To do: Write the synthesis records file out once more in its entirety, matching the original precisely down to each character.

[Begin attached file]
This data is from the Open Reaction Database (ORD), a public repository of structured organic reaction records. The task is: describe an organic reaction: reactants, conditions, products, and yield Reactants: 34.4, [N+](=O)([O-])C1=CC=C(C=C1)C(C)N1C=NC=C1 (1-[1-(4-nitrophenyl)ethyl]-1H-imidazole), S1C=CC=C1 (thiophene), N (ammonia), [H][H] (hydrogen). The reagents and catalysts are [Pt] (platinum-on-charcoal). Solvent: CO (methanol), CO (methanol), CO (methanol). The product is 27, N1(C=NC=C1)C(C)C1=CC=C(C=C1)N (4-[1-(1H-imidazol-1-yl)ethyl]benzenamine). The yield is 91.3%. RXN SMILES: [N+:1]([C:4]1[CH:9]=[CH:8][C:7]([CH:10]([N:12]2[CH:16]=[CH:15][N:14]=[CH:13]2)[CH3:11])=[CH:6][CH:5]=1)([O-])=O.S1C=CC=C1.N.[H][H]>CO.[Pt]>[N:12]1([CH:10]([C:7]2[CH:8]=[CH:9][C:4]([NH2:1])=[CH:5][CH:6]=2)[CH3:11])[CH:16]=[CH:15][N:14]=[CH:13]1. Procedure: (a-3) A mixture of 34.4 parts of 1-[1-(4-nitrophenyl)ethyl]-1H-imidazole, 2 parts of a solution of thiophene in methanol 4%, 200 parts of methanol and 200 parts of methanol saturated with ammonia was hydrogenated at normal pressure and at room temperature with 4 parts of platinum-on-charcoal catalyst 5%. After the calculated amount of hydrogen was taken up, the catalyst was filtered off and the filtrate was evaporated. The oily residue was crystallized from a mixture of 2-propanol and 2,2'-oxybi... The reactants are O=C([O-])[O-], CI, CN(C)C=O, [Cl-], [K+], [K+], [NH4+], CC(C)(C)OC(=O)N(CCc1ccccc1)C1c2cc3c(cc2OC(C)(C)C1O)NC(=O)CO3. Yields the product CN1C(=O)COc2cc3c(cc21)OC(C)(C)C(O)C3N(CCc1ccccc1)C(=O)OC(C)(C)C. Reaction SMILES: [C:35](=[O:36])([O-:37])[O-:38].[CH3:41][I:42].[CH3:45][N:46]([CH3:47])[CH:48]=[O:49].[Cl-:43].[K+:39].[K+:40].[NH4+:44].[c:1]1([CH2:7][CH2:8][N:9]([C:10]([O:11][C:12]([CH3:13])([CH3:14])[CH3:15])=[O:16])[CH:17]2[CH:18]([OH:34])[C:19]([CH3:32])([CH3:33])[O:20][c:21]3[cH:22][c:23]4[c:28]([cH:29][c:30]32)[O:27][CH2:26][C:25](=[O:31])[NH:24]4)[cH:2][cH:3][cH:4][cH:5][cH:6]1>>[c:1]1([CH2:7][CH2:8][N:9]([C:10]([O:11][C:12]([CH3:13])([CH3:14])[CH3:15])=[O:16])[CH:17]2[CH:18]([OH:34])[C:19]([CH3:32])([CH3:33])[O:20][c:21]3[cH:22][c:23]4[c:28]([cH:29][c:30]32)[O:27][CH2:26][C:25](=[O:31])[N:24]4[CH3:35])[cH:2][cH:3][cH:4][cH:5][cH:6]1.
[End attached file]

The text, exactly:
This data is from the Open Reaction Database (ORD), a public repository of structured organic reaction records. The task is: describe an organic reaction: reactants, conditions, products, and yield Reactants: 34.4, [N+](=O)([O-])C1=CC=C(C=C1)C(C)N1C=NC=C1 (1-[1-(4-nitrophenyl)ethyl]-1H-imidazole), S1C=CC=C1 (thiophene), N (ammonia), [H][H] (hydrogen). The reagents and catalysts are [Pt] (platinum-on-charcoal). Solvent: CO (methanol), CO (methanol), CO (methanol). The product is 27, N1(C=NC=C1)C(C)C1=CC=C(C=C1)N (4-[1-(1H-imidazol-1-yl)ethyl]benzenamine). The yield is 91.3%. RXN SMILES: [N+:1]([C:4]1[CH:9]=[CH:8][C:7]([CH:10]([N:12]2[CH:16]=[CH:15][N:14]=[CH:13]2)[CH3:11])=[CH:6][CH:5]=1)([O-])=O.S1C=CC=C1.N.[H][H]>CO.[Pt]>[N:12]1([CH:10]([C:7]2[CH:8]=[CH:9][C:4]([NH2:1])=[CH:5][CH:6]=2)[CH3:11])[CH:16]=[CH:15][N:14]=[CH:13]1. Procedure: (a-3) A mixture of 34.4 parts of 1-[1-(4-nitrophenyl)ethyl]-1H-imidazole, 2 parts of a solution of thiophene in methanol 4%, 200 parts of methanol and 200 parts of methanol saturated with ammonia was hydrogenated at normal pressure and at room temperature with 4 parts of platinum-on-charcoal catalyst 5%. After the calculated amount of hydrogen was taken up, the catalyst was filtered off and the filtrate was evaporated. The oily residue was crystallized from a mixture of 2-propanol and 2,2'-oxybi... The reactants are O=C([O-])[O-], CI, CN(C)C=O, [Cl-], [K+], [K+], [NH4+], CC(C)(C)OC(=O)N(CCc1ccccc1)C1c2cc3c(cc2OC(C)(C)C1O)NC(=O)CO3. Yields the product CN1C(=O)COc2cc3c(cc21)OC(C)(C)C(O)C3N(CCc1ccccc1)C(=O)OC(C)(C)C. Reaction SMILES: [C:35](=[O:36])([O-:37])[O-:38].[CH3:41][I:42].[CH3:45][N:46]([CH3:47])[CH:48]=[O:49].[Cl-:43].[K+:39].[K+:40].[NH4+:44].[c:1]1([CH2:7][CH2:8][N:9]([C:10]([O:11][C:12]([CH3:13])([CH3:14])[CH3:15])=[O:16])[CH:17]2[CH:18]([OH:34])[C:19]([CH3:32])([CH3:33])[O:20][c:21]3[cH:22][c:23]4[c:28]([cH:29][c:30]32)[O:27][CH2:26][C:25](=[O:31])[NH:24]4)[cH:2][cH:3][cH:4][cH:5][cH:6]1>>[c:1]1([CH2:7][CH2:8][N:9]([C:10]([O:11][C:12]([CH3:13])([CH3:14])[CH3:15])=[O:16])[CH:17]2[CH:18]([OH:34])[C:19]([CH3:32])([CH3:33])[O:20][c:21]3[cH:22][c:23]4[c:28]([cH:29][c:30]32)[O:27][CH2:26][C:25](=[O:31])[N:24]4[CH3:35])[cH:2][cH:3][cH:4][cH:5][cH:6]1.